Ben Azadi:That's a good question and you should bring her on to ask that question directly. But here's what I think she would say. I think she would say that the linoleic acid is being embedded into, not just the mitochondria membrane but also the cell membrane. And it's, for lack of a better word, it's gunking up the receptor sites, the membranes, and that's staying there. Half life, she predicts is two years, meaning if you remove vegetable oils today in two years, the linoleic acid, the omega-6 will still be around the membranes of your cells after two years, half of it will be around after two years, [inaudible 00:32:06].
Dr. Latt Mansor:She's theorizing that these seed oils, these fatty acids are being incorporated into the phospholipid bilayer, which makes up the membrane of the cell. And that makes sense because our cells, if there's something bad and then our body will recognize it as invader and increase inflammation and increase response to battle that. And if they can't get rid of that, they would just upregulate, our body is made to just constantly upregulate inflammation if they can't get rid of it. Because, our body is not that fine tuned where it will find other mechanism. It is very smart in a lot of ways, but there are sometimes where our body would just like, "Okay, there's a lot of glucose, let's crank up insulin. Oh there's more glucose, let's crank more until the pancreatic beta cells fail and can't compensate that demand of insulin."
Ben Azadi:And one more thing to that, because I love this conversation, it's so interesting, I know this, that the number one priority for the body is survival. The body just wants to survive. It'll do anything, everything short-term to survive, even if that means long term disease is developing. Toxins for example, like heavy metals, environmental toxins, when toxins enter the body via eating it through our food, glyphosate, whatever it is, or silver fillings in your mouth or touching your skin, the innate intelligence doesn't want those toxins to go right into your brain or your organs. It wants to preserve that. It activates PPARy pathway which actually shuttles those toxins to your body fat because the solution to pollution is dilution. With that, I would think it's the same thing with seed oils. It's a toxin, it's a unstable fat. I think I would hypothesize, we got to find out for sure, I would think the same process or a similar process is happening, it's increasing the fat cells to dilute the toxicity of what's entering the body.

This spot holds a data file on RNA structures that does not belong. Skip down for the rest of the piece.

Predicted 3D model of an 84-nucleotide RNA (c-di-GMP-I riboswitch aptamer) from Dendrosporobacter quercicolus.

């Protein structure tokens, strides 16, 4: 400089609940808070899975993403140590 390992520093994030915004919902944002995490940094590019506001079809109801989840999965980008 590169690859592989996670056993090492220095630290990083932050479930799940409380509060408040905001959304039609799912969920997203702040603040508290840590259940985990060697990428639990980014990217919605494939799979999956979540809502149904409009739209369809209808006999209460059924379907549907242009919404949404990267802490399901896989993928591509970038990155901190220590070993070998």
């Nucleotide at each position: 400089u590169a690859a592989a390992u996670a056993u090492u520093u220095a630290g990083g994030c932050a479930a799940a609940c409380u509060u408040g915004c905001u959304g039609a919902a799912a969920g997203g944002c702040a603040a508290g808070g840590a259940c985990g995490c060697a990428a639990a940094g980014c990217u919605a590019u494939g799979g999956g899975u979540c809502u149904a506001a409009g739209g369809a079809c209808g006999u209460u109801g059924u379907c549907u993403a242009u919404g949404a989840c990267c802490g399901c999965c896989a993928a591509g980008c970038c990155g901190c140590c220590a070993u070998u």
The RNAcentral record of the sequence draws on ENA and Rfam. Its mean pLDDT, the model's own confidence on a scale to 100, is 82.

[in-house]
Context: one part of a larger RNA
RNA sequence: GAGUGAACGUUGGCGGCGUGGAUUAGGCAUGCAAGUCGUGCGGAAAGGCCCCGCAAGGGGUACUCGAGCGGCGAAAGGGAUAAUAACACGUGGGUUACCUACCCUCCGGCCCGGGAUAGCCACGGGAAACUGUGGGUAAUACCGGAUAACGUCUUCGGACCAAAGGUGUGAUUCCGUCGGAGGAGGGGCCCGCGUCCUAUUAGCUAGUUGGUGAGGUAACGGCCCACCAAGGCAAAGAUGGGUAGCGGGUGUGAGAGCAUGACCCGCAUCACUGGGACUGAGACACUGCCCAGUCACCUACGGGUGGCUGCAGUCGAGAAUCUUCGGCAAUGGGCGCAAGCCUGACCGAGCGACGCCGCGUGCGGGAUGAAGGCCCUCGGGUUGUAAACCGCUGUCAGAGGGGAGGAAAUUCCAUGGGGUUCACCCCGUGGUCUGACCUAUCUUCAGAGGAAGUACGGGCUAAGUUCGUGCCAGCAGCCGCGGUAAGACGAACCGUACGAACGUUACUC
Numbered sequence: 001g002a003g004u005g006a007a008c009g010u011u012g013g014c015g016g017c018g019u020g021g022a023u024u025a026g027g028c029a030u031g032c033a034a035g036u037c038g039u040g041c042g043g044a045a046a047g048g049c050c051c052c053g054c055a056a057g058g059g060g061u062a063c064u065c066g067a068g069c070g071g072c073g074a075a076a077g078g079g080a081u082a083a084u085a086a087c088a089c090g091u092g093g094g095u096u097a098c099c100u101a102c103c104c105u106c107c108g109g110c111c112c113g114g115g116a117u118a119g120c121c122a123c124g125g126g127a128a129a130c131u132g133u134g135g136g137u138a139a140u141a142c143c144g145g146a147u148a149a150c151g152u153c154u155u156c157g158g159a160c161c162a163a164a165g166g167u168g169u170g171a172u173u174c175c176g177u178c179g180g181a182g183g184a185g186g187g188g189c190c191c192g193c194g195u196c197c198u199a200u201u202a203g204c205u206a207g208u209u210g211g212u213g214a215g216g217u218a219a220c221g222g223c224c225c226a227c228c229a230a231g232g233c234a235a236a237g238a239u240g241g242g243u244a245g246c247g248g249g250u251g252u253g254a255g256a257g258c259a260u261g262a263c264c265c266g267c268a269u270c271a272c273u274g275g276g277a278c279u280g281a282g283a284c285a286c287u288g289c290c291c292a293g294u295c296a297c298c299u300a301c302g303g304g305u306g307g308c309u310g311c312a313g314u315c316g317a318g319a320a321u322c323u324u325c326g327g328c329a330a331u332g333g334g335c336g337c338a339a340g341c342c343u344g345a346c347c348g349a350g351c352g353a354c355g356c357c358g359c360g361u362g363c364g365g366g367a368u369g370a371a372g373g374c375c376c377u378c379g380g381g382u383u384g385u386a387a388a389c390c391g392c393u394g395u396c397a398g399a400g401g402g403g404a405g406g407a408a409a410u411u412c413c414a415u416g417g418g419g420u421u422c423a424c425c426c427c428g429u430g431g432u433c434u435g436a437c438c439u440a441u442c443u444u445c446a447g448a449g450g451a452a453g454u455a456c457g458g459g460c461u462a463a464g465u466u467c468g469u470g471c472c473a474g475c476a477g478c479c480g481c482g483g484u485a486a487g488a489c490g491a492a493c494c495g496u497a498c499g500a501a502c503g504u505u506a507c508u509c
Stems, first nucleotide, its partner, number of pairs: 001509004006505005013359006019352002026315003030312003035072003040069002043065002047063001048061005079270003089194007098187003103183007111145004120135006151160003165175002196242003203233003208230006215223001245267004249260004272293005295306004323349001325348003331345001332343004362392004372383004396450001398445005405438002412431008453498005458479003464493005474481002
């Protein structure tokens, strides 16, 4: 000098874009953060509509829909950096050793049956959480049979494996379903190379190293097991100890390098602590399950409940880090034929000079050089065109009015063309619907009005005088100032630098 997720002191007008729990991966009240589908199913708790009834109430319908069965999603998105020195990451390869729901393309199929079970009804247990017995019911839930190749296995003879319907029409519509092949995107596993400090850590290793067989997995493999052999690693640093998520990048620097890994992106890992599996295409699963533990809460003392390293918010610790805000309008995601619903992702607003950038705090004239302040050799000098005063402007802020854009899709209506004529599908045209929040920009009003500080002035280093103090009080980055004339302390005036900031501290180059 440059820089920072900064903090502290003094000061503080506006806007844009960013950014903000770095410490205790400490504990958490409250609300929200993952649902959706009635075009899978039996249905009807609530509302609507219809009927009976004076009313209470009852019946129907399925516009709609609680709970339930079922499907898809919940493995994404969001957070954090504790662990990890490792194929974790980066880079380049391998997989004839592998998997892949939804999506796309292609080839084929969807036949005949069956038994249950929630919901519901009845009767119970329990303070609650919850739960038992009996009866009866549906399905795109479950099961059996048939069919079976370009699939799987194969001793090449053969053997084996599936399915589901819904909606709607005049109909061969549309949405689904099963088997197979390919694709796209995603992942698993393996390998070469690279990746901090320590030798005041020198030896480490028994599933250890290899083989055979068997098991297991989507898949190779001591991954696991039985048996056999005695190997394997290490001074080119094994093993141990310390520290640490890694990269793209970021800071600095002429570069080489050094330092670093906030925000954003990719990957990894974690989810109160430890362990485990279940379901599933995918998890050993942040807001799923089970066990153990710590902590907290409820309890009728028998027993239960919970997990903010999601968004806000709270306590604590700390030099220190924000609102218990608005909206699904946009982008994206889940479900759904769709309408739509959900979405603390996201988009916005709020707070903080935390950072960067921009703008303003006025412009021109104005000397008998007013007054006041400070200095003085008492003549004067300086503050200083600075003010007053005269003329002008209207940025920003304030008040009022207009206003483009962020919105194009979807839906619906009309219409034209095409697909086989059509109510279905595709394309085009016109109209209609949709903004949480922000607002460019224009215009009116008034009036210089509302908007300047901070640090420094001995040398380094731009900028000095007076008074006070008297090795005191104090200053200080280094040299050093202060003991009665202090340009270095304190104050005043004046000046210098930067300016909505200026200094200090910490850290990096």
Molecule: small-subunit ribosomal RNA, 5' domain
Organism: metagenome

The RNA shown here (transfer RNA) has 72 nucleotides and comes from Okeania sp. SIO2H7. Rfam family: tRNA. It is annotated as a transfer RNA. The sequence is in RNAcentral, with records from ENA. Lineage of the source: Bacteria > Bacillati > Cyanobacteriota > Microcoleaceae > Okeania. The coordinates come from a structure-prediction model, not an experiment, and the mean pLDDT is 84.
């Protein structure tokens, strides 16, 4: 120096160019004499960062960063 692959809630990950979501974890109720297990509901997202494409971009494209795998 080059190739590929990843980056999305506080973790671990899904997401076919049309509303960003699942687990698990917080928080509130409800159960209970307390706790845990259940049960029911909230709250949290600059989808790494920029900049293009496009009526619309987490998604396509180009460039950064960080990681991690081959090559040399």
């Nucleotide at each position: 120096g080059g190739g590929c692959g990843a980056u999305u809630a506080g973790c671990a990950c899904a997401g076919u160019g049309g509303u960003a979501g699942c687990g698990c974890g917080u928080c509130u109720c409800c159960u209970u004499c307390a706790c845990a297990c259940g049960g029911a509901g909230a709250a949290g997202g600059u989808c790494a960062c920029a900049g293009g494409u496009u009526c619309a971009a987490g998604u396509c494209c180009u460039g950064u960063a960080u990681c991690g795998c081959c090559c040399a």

Dr. Latt Mansor:That's a logical explanation for sure. Hey, listeners out there who are scientists, please make sure you go into that research and find the answer out for us. We'd love to have you guys on the podcast and talk about this.
Dr. Latt Mansor:And you talked a bit, I want to dial back a little bit on the antioxidants as well, glutathione and melatonin. And what I have found is that ketones, so Dr. Gundry talks about this, that ketones increase uncoupling. In a way, uncoupling is not recommended because uncoupling in the mitochondria means wastage of energy, because the electrons are not being coupled and not perfectly synergized with the ATP generation. However, and we know that ketones does increase uncoupling. However, what some research actually points out is that, that uncoupling caused by ketones is not high level enough to really cause a significant wastage of energy. But instead a little bit of uncoupling causes mitohormesis and mitohormesis means the mitochondria is adapting to that, quote unquote, "Bad event," which is the uncoupling. But then as a result it generates more antioxidant, in order to battle the oxidative damage right from the uncoupling. As we all know, inflammation is not necessarily bad because it is a mechanism at which our body uses to combat infection and combat toxins. But at the same time, constant elevation of inflammation like in chronic diseases, it shows that it is bad, because it starts damaging all cells and organs around you. It's the same thing here, constant uncoupling and high level of uncoupling is definitely not good, because you are not using the energy efficiently. But the uncoupling caused by ketones which are temporary and not that high level, gives the chance for the mitochondria to really adapt to the response or cultivate adaptive response to the uncoupling, hence creating more antioxidant. And that could also be why people say, "Ketones are anti-inflammatory and antioxidative."